My new laptop FSC si1520 came with Windows Vista pre installed, but as I was always sympathising with Linux I had to give it a try – Ubuntu 7.04 was my choice. I had played with Linux before, but I always had some problems and did not have the time to go deeper into the Linux world. But this time it could be forever…
I just realize this now, while writing this post: since Feisty Fawn is working with the correct resolution (more about that later) I did not use Windows any more! The other experiences with Linux were more like playing around. Whenever I bumped into “trouble” and did not find the solution immediately I switched back to Windows. This time seems to be different. I have installed pretty much everything that I need for productive work.
Installing Ubuntu 7.04 on the Fujitsu Siemens si1520
The installation process is quite straight forward, so I will not go too much into detail. I encountered basically only one problem – Ubuntu did not recognize the correct resolution (1280×800). I was working quite a while on the xorg.conf and with xorg-edit, following some tutorials on the net. But the resolution was still 1024×768. Finally I found the solution: I had to install the 915 resolution package. Now the screen resolution is set correctly.
WLAN worked out of the box and I could connect to our little network from the living room (I did not get it work with 6.10 – although I have to admit that I did not try to hard). I did not try blue tooth as I do not have any other device that supports blue tooth.
Last Sunday I also had the chance to test the internal card reader with an SD card from a friend and it worked fine (my camera uses XD cards, which are not supported).
Usefull software for Ubuntu
First of all: I like the way how Ubuntu allows you to install the standard software. I still not really used to the terminal and appreciate that software can be easily installed. Here a little list of software that I have installed so far and consider useful or a must have:
- OpenOffice: a good alternative to Microsoft Office which allows you to work with texts, tables, presentations, databases, etc. I have used this software on my previous computer under Windows.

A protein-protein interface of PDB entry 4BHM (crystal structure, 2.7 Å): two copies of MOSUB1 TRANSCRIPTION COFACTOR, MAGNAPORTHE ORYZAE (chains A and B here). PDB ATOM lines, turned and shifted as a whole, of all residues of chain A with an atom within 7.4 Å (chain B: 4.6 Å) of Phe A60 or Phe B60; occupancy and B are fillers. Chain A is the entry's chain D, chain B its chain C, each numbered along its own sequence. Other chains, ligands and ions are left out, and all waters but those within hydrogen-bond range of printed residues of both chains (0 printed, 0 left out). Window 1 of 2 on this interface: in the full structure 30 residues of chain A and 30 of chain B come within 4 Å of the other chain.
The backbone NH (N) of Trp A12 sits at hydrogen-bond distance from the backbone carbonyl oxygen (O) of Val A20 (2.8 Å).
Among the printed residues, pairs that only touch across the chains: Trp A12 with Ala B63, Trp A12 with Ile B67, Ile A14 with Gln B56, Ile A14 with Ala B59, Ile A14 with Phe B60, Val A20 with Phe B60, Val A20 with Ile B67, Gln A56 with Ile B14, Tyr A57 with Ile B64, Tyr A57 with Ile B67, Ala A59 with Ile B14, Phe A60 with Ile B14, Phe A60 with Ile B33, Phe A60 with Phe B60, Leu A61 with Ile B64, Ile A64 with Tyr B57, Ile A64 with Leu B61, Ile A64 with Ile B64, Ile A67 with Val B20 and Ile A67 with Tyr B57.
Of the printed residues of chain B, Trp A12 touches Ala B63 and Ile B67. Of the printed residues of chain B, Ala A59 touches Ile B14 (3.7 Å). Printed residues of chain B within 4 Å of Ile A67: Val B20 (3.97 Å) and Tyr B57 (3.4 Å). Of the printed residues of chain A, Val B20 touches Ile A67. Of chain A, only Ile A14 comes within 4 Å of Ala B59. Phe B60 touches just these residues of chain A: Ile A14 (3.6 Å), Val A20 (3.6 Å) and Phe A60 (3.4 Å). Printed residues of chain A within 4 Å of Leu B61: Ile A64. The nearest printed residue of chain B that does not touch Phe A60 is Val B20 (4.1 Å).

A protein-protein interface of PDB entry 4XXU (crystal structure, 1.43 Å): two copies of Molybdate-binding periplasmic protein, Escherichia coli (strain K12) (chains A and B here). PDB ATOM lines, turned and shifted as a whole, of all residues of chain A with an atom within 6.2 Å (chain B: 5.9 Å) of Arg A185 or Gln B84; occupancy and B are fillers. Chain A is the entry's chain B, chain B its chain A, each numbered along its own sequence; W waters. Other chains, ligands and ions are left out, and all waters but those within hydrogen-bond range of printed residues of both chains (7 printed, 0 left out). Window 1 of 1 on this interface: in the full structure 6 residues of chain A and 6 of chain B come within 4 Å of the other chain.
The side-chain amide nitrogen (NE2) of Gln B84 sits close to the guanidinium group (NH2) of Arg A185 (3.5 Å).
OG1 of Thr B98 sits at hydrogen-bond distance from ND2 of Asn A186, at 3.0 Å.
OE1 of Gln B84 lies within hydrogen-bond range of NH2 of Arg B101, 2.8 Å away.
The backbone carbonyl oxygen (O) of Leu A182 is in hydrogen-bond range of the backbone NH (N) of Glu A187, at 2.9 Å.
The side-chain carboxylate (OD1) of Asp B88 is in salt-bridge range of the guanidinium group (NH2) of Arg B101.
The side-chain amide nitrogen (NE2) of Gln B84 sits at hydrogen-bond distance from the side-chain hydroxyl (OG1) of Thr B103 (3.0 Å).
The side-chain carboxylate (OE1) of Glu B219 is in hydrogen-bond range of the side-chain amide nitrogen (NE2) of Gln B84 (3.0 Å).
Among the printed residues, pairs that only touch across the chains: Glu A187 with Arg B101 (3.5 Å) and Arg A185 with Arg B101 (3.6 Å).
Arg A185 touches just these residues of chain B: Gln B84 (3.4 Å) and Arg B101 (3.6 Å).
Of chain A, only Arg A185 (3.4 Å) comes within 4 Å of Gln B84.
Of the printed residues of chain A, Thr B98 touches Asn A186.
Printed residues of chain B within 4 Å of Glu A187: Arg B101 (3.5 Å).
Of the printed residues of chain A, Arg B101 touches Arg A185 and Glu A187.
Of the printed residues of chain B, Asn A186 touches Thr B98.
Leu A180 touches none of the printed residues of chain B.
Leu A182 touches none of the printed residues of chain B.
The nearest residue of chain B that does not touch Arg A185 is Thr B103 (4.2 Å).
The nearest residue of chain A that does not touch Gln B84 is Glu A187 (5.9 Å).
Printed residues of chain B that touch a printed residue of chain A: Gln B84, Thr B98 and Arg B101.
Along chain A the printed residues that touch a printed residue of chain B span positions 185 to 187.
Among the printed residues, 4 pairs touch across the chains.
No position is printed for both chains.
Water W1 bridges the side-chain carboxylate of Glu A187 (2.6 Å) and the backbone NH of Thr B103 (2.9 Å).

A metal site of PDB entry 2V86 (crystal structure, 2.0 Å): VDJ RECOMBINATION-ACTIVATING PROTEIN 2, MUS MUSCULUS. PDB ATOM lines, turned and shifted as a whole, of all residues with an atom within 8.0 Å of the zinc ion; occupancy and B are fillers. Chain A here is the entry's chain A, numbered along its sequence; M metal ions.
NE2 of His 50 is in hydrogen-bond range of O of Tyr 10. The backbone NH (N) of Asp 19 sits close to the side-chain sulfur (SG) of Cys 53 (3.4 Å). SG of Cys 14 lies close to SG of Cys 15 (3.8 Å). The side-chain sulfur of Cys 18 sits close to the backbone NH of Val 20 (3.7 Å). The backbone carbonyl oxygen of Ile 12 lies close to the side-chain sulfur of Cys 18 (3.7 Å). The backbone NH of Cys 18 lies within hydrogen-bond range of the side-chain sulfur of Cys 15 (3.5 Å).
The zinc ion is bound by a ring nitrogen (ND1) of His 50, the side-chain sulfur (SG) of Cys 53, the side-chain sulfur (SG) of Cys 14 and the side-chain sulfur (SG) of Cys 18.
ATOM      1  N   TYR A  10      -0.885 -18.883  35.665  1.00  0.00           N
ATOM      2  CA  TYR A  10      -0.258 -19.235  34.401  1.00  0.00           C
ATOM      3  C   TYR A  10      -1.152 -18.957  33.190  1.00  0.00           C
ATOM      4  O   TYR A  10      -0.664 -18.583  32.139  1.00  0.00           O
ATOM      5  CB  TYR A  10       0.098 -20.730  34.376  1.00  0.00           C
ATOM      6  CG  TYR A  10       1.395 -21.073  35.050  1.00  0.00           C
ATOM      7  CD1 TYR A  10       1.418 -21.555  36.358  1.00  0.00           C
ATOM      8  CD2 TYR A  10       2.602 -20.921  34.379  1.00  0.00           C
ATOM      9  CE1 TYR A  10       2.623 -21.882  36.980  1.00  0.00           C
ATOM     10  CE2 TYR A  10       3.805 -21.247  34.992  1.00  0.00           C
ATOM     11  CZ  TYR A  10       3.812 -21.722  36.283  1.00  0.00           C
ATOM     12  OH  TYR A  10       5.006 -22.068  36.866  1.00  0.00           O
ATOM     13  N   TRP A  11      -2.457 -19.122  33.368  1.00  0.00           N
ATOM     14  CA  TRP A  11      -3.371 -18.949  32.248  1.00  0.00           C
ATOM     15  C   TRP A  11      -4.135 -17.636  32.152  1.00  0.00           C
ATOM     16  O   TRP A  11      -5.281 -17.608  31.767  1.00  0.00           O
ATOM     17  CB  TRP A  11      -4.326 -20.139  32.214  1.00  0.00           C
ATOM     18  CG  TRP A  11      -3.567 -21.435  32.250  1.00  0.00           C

- Evolution: I was always using Thunderbird for emails, but the good integrated calendar and the possibility to sync with Google Calendar (I will write more about this in an other post) made me choose this piece of software.
- Scribus: Scribus is a good DTP program, also available for Windows and MacOS.
- Inkscape: a vector drawing tool I am using for quite a while now. I love it!
- Quanta Plus: a good HTML editor. I was always jealous of the Linux guys as they got such a good software for developing websites for free. Lately I was using Aptana (based on Eclipse IDE), I will probably install this, too.
- Gimp: What other software for treating images on Linux? (I am using it for quite a while now and like it. What I still don’t like is the GUI, which has some serious usability problems. But hey – you can get used to basically everything).
- FileZilla: Somehow you have to bring your websites online, right?
- Multisync-Gui: A tool to sync different devices and software (calendar, contacts, files, etc.).
- CUPS: Cups allows you to make PDFs from any file that can be printed.
- Hugin: allows you to create panoramic images (see my post “Nice Weekend”).
- Liferea: a news aggregator. I was never using one of those but I gave it a try and imported my feeds from my personalized Google startpage (there is a tool to create OPML files from the Google personalized startpage). What should I say: I like it and it helps me to scan a lot more posts and select interesting information. How could I live without it? 😉
- A few others
I think this is enough for now. In the next week I might give some more detailed information on the software I am using and the problems I will bump in (hopefully I have nothing to write about the later).